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tennessee technological university

TTU News

Published: Sat May 10, 2003

When Tennessee's House Education Committee Chairman Leslie Winningham took his place on Tennessee Tech University's commencement platform Saturday, he wasn't just a visiting dignitary, but also a happy father watching the last two of his five daughters graduate from his alma mater.

State Rep. Winningham of Huntsville watched twins Jennifer and Sarah walk across the stage during commencement, just as his oldest daughter Carrie Winningham Jared and oldest twin daughters Allison and Shannon had before. He experienced good feelings similar to those he felt when he became the first in his family to earn a college degree.

"I remember graduating in TTU's old Memorial Gym," he said. "I was very excited and my mother was very relieved."

Winningham earned two degrees in education from Tennessee Tech, his bachelor's degree in 1964 and his master's degree in 1967. More than 25 years later, Carrie followed his footsteps by majoring in education and recently returned to earn a master's degree in instructional leadership.

In 2001, his now 26-year-old twins Allison and Shannon graduated — Allison with a degree in education and Shannon with one in human ecology. Twenty-two-year olds Jennifer, a journalism major, and Sarah, a political science major, chose not to break tradition.

"There was never any real pressure for us to go to Tech — it was more of an assumption," said Sarah. "Dad would say, 'WHEN you both are at Tech' a lot."

All five sisters say there was very little pressure and only an occasional trip to campus before they enrolled. Their father even remembers making a trip through campus when the girls were young. He was driving a van and the sisters ducked underneath windows so they wouldn't be seen in an "uncool" vehicle. According to her mother, Jennifer was the only one who wavered for a while, but never regretted her decision once she hit campus.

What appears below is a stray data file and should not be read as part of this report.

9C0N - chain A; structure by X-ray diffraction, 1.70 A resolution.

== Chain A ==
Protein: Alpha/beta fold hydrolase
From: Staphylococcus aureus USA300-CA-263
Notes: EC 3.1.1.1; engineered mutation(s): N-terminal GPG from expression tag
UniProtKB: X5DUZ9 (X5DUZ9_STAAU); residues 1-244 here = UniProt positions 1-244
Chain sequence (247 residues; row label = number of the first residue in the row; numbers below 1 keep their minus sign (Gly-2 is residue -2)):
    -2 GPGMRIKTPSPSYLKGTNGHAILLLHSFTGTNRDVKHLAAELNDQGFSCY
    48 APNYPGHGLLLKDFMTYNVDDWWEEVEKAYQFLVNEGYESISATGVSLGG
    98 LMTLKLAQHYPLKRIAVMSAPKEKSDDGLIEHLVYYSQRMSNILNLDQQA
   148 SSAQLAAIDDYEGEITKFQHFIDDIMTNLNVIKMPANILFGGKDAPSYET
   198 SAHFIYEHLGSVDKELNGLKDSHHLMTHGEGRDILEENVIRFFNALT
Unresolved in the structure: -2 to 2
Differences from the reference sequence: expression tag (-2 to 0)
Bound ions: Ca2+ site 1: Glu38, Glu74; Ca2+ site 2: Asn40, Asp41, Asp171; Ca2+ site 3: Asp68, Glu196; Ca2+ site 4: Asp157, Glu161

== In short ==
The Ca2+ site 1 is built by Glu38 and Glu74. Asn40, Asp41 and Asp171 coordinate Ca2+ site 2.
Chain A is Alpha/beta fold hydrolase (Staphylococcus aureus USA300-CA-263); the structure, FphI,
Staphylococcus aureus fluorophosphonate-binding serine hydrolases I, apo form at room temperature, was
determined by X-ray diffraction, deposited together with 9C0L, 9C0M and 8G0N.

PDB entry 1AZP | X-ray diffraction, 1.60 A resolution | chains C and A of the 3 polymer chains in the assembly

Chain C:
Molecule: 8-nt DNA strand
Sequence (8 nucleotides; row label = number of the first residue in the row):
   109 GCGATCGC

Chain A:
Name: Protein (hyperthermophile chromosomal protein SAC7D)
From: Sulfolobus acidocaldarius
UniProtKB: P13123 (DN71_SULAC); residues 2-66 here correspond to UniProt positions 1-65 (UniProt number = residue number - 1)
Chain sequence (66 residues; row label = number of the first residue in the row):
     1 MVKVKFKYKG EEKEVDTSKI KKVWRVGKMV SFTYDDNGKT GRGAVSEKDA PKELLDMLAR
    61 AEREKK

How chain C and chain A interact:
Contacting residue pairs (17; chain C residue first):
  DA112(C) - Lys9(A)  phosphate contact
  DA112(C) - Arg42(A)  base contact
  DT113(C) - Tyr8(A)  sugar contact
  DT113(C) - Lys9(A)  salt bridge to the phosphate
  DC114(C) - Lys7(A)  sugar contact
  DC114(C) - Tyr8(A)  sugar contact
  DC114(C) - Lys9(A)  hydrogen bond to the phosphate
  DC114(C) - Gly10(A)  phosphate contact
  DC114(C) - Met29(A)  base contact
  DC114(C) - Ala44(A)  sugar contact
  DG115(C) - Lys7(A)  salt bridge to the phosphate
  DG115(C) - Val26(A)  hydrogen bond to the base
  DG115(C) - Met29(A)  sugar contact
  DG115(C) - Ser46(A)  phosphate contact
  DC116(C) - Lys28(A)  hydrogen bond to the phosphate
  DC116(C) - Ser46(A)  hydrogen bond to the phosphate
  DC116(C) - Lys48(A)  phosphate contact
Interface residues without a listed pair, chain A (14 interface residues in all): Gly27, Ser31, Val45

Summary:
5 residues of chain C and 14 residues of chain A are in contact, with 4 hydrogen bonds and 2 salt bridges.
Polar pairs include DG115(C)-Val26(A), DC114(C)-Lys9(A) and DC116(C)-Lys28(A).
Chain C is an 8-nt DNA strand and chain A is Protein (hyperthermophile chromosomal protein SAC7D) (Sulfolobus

"What better endorsement could you have for a university than to send all five of your daughters to a place that means so much to you," said Peggy Winningham, Les' wife and mother of the five TTU alumni.

Because of their different majors, the girls didn't share a lot of classes or have the same professors. However, Shannon and her dad were once surprised to find that an agriculture professor Les had in college had stayed around long enough to teach Shannon the same course. All five did become sisters in another sense, joining and becoming active in Kappa Delta. The sisters also became advocates for TTU back in their home county, often speaking to high school students about going to college.

"We all have very different interests and at Tech we all found what we wanted out of college," said Jennifer. "Now that we are finishing, I'm sure my dad is both proud, and like our grandmother when he graduated, relieved.

"He has to be a little glad we're all on our way to making our own money," she laughed.

The Winninghams are very proud of each daughter's accomplishments. Carrie now teaches for the Lebanon Special School District. Allison works at the Tennessee Technology Center in Livingston and Shannon works for the Regional Health Office. Jennifer is on her way to graduate school at Louisiana Tech to become a certified athletic trainer. Sarah, the youngest daughter by eight minutes, has been accepted into law school at the University of Tennessee. She then plans to follow her father's example again by running for public office.

Winningham, who has served as a state representative since 1984, represents Clay, Jackson, Pickett and Scott counties, as well as part of Anderson and Macon counties. A former principal at Scott High School for 12 years, he has a strong interest in rural school development and education issues.

But for one day, the education issues closest to his heart were the diplomas that Jennifer and Sarah picked up as he watched from the stage.

"I'm proud of them all, and if any future grandchildren ask my advice, I'd encourage them to go to Tennessee Tech too," he said.